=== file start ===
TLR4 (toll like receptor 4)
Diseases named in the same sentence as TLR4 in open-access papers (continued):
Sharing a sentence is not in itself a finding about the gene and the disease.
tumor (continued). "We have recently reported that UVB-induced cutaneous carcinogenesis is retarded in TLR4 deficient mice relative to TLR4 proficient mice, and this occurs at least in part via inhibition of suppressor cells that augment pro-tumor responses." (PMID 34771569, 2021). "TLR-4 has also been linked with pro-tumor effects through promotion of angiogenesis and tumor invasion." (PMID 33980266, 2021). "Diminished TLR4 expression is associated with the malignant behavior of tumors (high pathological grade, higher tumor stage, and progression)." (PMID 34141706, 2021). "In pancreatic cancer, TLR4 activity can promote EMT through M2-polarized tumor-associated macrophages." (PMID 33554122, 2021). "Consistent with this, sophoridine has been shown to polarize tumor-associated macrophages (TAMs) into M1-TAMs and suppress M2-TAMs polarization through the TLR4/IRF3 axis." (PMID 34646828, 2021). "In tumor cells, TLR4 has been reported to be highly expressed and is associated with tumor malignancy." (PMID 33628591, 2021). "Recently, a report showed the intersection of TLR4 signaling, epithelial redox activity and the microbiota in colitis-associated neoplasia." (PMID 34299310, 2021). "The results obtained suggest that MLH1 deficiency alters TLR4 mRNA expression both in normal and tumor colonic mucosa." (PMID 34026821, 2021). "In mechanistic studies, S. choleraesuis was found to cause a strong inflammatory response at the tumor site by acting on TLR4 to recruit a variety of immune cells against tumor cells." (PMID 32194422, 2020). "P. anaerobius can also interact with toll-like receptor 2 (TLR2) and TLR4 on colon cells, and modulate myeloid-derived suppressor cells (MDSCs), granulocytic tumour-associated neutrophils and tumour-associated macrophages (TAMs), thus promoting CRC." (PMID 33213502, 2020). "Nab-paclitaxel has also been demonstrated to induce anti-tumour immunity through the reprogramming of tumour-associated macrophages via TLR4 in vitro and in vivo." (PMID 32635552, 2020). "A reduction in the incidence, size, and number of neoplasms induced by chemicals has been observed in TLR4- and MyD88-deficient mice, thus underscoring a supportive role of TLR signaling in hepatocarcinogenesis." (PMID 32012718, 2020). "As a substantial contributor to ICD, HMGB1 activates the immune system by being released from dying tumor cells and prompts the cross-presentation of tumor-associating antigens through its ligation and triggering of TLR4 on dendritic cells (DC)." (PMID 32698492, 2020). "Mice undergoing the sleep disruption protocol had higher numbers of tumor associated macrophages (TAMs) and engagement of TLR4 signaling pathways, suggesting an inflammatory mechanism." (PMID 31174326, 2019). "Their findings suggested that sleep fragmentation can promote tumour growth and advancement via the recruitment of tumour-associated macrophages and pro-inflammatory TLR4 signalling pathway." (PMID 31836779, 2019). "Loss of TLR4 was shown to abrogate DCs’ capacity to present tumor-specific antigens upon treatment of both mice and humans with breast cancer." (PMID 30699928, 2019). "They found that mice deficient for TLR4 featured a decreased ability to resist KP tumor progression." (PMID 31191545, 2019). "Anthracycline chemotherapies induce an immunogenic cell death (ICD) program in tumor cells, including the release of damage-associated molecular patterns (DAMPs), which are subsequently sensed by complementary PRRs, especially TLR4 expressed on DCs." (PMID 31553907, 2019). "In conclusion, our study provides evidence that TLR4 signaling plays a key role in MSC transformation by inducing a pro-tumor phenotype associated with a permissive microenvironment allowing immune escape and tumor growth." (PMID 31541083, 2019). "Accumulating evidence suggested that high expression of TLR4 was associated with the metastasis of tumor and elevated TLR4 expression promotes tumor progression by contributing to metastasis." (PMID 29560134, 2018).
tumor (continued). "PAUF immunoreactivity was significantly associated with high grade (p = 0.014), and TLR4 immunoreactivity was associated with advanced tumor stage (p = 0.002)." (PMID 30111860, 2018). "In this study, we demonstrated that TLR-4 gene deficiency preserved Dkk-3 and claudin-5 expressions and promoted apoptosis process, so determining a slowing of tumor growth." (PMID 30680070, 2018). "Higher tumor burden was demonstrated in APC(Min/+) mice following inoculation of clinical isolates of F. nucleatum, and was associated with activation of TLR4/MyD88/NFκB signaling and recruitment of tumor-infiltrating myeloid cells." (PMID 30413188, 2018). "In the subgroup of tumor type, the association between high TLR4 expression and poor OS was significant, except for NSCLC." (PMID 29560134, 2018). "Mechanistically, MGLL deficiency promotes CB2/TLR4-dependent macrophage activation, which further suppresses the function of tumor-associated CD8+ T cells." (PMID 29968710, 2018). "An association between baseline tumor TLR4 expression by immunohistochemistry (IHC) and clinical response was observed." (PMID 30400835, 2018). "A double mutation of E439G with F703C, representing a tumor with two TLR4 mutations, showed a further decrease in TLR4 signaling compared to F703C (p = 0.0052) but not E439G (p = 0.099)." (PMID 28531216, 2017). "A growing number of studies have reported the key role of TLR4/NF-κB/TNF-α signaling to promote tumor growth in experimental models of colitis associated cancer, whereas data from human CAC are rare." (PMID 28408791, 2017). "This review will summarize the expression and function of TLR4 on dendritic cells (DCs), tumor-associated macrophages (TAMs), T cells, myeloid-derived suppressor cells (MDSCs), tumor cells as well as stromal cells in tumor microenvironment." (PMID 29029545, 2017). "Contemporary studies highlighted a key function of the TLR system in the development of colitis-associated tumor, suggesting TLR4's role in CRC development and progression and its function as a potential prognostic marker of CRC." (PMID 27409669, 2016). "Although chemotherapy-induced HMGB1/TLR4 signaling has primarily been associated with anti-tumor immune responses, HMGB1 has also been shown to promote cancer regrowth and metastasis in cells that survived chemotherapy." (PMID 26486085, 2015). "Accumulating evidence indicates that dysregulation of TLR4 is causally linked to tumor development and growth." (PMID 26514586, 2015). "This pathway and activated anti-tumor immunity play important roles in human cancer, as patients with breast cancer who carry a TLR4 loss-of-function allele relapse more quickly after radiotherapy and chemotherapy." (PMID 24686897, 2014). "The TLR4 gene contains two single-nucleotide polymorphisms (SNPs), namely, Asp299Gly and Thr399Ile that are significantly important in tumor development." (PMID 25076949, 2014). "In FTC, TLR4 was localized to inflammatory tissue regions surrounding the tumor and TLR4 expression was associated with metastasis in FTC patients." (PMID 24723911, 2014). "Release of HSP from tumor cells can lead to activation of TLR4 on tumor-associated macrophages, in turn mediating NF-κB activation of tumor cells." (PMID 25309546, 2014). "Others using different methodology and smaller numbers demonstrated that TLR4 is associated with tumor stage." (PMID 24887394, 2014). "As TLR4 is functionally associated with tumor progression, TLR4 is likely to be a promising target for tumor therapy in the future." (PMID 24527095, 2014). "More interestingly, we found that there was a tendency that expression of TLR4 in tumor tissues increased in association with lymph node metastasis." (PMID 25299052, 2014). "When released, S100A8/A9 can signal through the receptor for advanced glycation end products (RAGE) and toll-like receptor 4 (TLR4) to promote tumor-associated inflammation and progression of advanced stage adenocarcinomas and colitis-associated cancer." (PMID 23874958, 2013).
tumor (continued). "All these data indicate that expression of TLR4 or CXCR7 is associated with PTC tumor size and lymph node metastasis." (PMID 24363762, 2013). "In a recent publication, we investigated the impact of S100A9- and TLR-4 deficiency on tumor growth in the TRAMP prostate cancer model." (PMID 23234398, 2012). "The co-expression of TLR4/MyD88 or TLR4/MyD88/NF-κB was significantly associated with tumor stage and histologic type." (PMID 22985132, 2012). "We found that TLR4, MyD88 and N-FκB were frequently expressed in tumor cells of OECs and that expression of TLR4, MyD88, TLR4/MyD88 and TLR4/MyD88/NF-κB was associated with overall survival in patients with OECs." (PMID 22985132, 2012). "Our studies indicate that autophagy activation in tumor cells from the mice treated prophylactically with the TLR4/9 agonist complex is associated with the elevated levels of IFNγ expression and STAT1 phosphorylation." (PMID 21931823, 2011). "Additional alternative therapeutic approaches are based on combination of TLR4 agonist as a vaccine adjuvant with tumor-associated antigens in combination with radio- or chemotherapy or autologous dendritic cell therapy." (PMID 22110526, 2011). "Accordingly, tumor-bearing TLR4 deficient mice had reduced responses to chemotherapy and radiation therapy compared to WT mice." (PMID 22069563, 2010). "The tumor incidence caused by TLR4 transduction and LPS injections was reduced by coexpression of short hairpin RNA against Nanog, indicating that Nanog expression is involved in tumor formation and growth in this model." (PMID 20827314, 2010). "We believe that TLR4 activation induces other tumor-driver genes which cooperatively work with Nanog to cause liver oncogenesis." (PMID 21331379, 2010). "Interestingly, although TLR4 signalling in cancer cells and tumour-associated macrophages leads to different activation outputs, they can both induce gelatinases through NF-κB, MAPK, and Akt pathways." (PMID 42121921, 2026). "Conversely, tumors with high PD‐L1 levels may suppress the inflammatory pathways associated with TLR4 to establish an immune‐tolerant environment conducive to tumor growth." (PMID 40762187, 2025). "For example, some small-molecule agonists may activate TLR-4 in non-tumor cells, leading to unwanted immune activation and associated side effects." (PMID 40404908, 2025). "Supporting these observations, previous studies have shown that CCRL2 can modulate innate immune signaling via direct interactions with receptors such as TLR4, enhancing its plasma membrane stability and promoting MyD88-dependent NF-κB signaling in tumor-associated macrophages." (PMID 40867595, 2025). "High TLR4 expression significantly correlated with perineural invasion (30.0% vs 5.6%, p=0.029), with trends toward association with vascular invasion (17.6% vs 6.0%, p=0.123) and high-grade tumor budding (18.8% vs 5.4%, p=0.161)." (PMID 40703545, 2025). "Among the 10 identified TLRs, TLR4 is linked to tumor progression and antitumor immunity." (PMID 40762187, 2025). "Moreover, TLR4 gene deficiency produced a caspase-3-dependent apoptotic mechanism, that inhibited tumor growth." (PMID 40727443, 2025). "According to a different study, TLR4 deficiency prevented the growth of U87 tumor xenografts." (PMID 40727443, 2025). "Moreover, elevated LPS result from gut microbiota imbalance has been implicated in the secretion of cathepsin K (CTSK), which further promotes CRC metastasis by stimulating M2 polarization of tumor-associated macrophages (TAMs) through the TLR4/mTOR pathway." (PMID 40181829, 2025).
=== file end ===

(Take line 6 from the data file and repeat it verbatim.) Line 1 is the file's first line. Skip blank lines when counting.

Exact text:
tumor (continued). "All these data indicate that expression of TLR4 or CXCR7 is associated with PTC tumor size and lymph node metastasis." (PMID 24363762, 2013). "In a recent publication, we investigated the impact of S100A9- and TLR-4 deficiency on tumor growth in the TRAMP prostate cancer model." (PMID 23234398, 2012). "The co-expression of TLR4/MyD88 or TLR4/MyD88/NF-κB was significantly associated with tumor stage and histologic type." (PMID 22985132, 2012). "We found that TLR4, MyD88 and N-FκB were frequently expressed in tumor cells of OECs and that expression of TLR4, MyD88, TLR4/MyD88 and TLR4/MyD88/NF-κB was associated with overall survival in patients with OECs." (PMID 22985132, 2012). "Our studies indicate that autophagy activation in tumor cells from the mice treated prophylactically with the TLR4/9 agonist complex is associated with the elevated levels of IFNγ expression and STAT1 phosphorylation." (PMID 21931823, 2011). "Additional alternative therapeutic approaches are based on combination of TLR4 agonist as a vaccine adjuvant with tumor-associated antigens in combination with radio- or chemotherapy or autologous dendritic cell therapy." (PMID 22110526, 2011). "Accordingly, tumor-bearing TLR4 deficient mice had reduced responses to chemotherapy and radiation therapy compared to WT mice." (PMID 22069563, 2010). "The tumor incidence caused by TLR4 transduction and LPS injections was reduced by coexpression of short hairpin RNA against Nanog, indicating that Nanog expression is involved in tumor formation and growth in this model." (PMID 20827314, 2010). "We believe that TLR4 activation induces other tumor-driver genes which cooperatively work with Nanog to cause liver oncogenesis." (PMID 21331379, 2010). "Interestingly, although TLR4 signalling in cancer cells and tumour-associated macrophages leads to different activation outputs, they can both induce gelatinases through NF-κB, MAPK, and Akt pathways." (PMID 42121921, 2026). "Conversely, tumors with high PD‐L1 levels may suppress the inflammatory pathways associated with TLR4 to establish an immune‐tolerant environment conducive to tumor growth." (PMID 40762187, 2025). "For example, some small-molecule agonists may activate TLR-4 in non-tumor cells, leading to unwanted immune activation and associated side effects." (PMID 40404908, 2025). "Supporting these observations, previous studies have shown that CCRL2 can modulate innate immune signaling via direct interactions with receptors such as TLR4, enhancing its plasma membrane stability and promoting MyD88-dependent NF-κB signaling in tumor-associated macrophages." (PMID 40867595, 2025). "High TLR4 expression significantly correlated with perineural invasion (30.0% vs 5.6%, p=0.029), with trends toward association with vascular invasion (17.6% vs 6.0%, p=0.123) and high-grade tumor budding (18.8% vs 5.4%, p=0.161)." (PMID 40703545, 2025). "Among the 10 identified TLRs, TLR4 is linked to tumor progression and antitumor immunity." (PMID 40762187, 2025). "Moreover, TLR4 gene deficiency produced a caspase-3-dependent apoptotic mechanism, that inhibited tumor growth." (PMID 40727443, 2025). "According to a different study, TLR4 deficiency prevented the growth of U87 tumor xenografts." (PMID 40727443, 2025). "Moreover, elevated LPS result from gut microbiota imbalance has been implicated in the secretion of cathepsin K (CTSK), which further promotes CRC metastasis by stimulating M2 polarization of tumor-associated macrophages (TAMs) through the TLR4/mTOR pathway." (PMID 40181829, 2025).